My upcoming BGGE course will have some major projects on climate change negotiation, so I’ve been reading about recent developments more than usual. As usual, Bjørn Lomborg has some intriguing ways of slicing the numbers. Unlike the old days, GCC deniers won’t get much comfort from him, though.
To be sure, Europe has made some progress towards reducing its carbon-dioxide emissions. But, of the 15 European Union countries represented at the Kyoto summit, 10 have still not meet the targets agreed there. Neither will Japan or Canada. And the United States never even ratified the agreement. In all, we are likely to achieve barely 5% of the promised Kyoto reduction.
To put it another way, let’s say we index 1990 global emissions at 100. If there were no Kyoto at all, the 2010 level would have been 142.7. With full Kyoto implementation, it would have been 133. In fact, the actual outcome of Kyoto is likely to be a 2010 level of 142.2 – virtually the same as if we had done nothing at all. Given 12 years of continuous talks and praise for Kyoto, this is not much of an accomplishment.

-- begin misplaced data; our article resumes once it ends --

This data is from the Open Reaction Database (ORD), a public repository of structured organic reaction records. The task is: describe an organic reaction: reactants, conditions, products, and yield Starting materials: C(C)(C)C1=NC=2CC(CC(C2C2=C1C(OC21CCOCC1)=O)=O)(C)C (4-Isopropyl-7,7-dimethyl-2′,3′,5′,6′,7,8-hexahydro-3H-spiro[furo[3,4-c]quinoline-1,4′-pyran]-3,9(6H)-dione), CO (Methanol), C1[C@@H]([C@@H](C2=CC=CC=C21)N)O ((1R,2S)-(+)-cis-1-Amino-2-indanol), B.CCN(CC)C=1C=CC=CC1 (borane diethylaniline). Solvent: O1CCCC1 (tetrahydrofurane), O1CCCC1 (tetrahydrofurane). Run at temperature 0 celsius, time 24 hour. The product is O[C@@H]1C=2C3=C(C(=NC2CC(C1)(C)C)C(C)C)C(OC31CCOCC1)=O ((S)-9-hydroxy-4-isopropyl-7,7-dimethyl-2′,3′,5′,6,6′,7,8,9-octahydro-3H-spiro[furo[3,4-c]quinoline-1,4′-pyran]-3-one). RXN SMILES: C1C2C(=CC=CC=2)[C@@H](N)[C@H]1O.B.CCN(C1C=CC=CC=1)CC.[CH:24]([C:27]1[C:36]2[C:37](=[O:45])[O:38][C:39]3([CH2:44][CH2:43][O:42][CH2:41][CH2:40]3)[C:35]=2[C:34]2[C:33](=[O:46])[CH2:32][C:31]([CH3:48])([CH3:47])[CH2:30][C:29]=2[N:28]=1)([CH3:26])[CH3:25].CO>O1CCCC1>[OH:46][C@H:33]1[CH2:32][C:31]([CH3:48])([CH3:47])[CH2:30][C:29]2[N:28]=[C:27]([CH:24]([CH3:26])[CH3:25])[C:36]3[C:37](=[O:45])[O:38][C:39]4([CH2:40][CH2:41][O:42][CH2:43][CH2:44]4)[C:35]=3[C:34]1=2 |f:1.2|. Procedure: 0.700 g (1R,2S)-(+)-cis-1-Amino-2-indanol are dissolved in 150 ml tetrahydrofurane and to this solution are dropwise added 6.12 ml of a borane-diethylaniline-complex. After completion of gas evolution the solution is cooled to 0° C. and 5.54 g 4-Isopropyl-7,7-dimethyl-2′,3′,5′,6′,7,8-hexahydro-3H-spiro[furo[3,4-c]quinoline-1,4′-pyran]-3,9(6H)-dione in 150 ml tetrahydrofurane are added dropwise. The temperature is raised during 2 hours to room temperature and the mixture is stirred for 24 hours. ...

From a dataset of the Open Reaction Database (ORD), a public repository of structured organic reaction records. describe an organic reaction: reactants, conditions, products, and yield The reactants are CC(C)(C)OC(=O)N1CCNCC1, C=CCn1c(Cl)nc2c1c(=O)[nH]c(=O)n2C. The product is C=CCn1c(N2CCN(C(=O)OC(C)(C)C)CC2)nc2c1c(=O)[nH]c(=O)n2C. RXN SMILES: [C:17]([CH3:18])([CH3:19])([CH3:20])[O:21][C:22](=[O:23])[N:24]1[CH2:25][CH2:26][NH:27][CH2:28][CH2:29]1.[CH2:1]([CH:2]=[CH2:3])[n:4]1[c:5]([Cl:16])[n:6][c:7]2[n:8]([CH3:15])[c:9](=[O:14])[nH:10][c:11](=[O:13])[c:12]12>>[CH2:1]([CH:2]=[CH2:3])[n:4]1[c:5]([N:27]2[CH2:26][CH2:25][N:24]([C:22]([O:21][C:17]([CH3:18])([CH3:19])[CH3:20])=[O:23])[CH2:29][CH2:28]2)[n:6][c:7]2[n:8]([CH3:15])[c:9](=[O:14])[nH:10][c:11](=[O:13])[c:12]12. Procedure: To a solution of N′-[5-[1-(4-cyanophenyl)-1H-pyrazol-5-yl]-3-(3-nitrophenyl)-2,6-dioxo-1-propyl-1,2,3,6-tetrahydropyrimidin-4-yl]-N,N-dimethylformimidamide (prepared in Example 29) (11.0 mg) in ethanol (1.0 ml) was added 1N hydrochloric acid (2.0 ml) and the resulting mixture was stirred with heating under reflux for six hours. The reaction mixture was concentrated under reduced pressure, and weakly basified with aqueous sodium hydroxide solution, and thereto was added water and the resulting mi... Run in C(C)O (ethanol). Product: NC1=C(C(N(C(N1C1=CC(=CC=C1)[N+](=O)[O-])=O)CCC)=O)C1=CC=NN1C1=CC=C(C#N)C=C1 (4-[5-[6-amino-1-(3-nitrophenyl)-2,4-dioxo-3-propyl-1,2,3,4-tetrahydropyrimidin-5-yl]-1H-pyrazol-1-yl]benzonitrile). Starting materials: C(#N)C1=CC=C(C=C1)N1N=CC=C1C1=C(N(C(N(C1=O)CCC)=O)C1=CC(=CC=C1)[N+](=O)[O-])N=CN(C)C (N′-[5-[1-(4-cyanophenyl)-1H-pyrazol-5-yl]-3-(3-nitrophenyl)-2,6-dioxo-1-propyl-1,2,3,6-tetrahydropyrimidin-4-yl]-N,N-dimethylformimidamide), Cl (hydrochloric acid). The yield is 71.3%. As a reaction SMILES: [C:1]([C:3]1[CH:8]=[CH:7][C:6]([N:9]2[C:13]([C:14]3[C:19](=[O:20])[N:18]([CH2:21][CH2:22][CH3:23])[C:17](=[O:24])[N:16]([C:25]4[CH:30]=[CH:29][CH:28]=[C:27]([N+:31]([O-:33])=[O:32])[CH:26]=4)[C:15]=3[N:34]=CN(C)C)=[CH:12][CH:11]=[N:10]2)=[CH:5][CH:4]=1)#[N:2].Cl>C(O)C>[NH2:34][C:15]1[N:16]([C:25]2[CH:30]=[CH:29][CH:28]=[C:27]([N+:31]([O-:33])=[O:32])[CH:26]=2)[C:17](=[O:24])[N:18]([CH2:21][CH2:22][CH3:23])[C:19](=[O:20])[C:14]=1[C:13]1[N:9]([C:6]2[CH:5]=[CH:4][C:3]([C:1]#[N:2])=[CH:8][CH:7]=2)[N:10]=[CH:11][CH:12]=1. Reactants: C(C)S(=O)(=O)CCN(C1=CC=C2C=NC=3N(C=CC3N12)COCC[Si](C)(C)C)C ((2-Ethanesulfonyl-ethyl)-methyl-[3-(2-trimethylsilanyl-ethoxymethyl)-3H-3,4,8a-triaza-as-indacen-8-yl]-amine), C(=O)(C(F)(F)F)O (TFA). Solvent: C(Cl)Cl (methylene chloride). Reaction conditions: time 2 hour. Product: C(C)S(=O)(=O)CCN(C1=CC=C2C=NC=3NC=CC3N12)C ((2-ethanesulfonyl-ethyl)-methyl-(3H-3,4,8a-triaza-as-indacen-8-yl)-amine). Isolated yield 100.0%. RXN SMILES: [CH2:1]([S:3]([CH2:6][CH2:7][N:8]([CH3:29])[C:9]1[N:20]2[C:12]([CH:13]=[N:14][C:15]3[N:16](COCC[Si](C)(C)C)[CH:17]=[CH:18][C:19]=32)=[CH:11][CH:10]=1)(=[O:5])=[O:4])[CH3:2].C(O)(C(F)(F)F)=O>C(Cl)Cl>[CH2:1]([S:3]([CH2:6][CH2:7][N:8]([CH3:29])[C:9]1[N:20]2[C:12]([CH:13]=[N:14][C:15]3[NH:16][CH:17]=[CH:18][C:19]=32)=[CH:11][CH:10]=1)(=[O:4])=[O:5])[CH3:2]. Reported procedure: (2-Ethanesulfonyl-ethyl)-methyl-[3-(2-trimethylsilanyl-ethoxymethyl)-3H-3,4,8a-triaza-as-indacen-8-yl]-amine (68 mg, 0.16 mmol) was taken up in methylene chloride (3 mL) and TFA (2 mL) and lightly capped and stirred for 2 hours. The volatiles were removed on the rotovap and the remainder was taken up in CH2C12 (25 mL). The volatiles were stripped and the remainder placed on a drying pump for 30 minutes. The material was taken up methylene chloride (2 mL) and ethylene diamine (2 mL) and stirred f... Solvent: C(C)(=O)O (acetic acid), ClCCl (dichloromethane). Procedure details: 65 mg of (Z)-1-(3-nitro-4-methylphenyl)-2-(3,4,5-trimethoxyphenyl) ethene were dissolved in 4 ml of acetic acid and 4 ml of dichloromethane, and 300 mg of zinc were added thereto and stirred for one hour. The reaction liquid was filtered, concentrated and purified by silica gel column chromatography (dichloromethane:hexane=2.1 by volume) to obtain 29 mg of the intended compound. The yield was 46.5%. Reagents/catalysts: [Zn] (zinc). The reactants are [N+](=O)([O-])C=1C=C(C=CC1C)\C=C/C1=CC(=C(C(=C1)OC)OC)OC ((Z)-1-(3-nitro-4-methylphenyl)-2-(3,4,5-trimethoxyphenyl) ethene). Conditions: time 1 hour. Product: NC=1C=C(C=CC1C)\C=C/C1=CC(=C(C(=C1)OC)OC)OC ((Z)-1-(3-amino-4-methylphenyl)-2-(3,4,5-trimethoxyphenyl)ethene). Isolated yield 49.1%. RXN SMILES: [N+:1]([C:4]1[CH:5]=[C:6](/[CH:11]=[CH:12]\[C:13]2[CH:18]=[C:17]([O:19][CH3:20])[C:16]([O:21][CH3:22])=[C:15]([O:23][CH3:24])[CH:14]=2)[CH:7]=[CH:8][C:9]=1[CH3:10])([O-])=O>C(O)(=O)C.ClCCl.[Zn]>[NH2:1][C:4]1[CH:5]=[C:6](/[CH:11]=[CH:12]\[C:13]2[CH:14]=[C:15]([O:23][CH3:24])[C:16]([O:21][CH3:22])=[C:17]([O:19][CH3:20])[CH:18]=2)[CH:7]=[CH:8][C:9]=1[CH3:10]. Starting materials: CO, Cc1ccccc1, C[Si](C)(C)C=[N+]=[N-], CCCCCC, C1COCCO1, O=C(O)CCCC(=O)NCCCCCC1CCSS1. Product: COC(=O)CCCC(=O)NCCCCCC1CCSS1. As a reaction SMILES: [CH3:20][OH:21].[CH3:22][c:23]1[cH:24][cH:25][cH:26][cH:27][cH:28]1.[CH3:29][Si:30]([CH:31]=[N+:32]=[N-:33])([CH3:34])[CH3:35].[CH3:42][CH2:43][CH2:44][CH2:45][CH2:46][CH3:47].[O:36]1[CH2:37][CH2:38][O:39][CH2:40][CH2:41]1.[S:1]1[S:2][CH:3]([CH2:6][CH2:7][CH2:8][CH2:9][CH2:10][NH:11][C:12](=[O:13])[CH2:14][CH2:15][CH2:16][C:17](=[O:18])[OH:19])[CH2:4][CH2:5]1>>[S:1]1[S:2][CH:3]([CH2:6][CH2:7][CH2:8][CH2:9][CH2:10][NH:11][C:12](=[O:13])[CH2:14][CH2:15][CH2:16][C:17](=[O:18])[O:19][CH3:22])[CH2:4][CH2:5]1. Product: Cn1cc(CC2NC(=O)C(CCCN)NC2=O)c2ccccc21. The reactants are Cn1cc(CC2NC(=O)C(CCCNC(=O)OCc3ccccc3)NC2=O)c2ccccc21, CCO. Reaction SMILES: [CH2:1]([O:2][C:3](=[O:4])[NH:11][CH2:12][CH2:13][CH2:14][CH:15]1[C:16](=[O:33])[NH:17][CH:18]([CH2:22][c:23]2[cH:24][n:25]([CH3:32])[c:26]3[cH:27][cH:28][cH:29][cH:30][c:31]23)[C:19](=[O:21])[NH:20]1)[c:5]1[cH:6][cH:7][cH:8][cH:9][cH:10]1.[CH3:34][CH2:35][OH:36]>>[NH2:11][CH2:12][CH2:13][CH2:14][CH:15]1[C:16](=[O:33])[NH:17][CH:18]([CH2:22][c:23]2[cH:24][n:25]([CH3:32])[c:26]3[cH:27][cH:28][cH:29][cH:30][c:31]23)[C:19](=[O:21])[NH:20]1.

The Kyoto Protocol did not fail because any one nation let the rest of the world down. It failed because making quick, drastic cuts in carbon emissions is extremely expensive. Whether or not Copenhagen is declared a political victory, that inescapable fact of economic life will once again prevail – and grand promises will once again go unfulfilled.